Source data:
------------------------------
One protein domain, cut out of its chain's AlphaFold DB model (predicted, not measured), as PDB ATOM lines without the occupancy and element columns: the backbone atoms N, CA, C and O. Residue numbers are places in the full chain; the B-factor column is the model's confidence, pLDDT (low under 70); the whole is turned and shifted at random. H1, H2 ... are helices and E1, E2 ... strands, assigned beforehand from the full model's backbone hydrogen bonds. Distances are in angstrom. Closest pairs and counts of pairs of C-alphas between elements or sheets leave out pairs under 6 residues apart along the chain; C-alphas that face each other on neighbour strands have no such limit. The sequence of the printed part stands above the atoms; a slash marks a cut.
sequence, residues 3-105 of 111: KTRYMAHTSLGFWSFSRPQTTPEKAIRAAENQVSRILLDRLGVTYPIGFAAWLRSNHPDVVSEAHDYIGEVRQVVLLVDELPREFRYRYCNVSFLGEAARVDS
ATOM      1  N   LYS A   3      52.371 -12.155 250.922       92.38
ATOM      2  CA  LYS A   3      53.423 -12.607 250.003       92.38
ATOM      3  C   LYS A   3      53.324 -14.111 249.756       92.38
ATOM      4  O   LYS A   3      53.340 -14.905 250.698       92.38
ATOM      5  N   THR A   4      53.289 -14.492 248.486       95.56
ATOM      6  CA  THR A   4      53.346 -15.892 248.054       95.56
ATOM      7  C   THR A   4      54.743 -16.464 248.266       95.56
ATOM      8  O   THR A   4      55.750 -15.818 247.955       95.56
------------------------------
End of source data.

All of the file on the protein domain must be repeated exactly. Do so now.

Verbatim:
One protein domain, cut out of its chain's AlphaFold DB model (predicted, not measured), as PDB ATOM lines without the occupancy and element columns: the backbone atoms N, CA, C and O. Residue numbers are places in the full chain; the B-factor column is the model's confidence, pLDDT (low under 70); the whole is turned and shifted at random. H1, H2 ... are helices and E1, E2 ... strands, assigned beforehand from the full model's backbone hydrogen bonds. Distances are in angstrom. Closest pairs and counts of pairs of C-alphas between elements or sheets leave out pairs under 6 residues apart along the chain; C-alphas that face each other on neighbour strands have no such limit. The sequence of the printed part stands above the atoms; a slash marks a cut.
sequence, residues 3-105 of 111: KTRYMAHTSLGFWSFSRPQTTPEKAIRAAENQVSRILLDRLGVTYPIGFAAWLRSNHPDVVSEAHDYIGEVRQVVLLVDELPREFRYRYCNVSFLGEAARVDS
ATOM      1  N   LYS A   3      52.371 -12.155 250.922       92.38
ATOM      2  CA  LYS A   3      53.423 -12.607 250.003       92.38
ATOM      3  C   LYS A   3      53.324 -14.111 249.756       92.38
ATOM      4  O   LYS A   3      53.340 -14.905 250.698       92.38
ATOM      5  N   THR A   4      53.289 -14.492 248.486       95.56
ATOM      6  CA  THR A   4      53.346 -15.892 248.054       95.56
ATOM      7  C   THR A   4      54.743 -16.464 248.266       95.56
ATOM      8  O   THR A   4      55.750 -15.818 247.955       95.56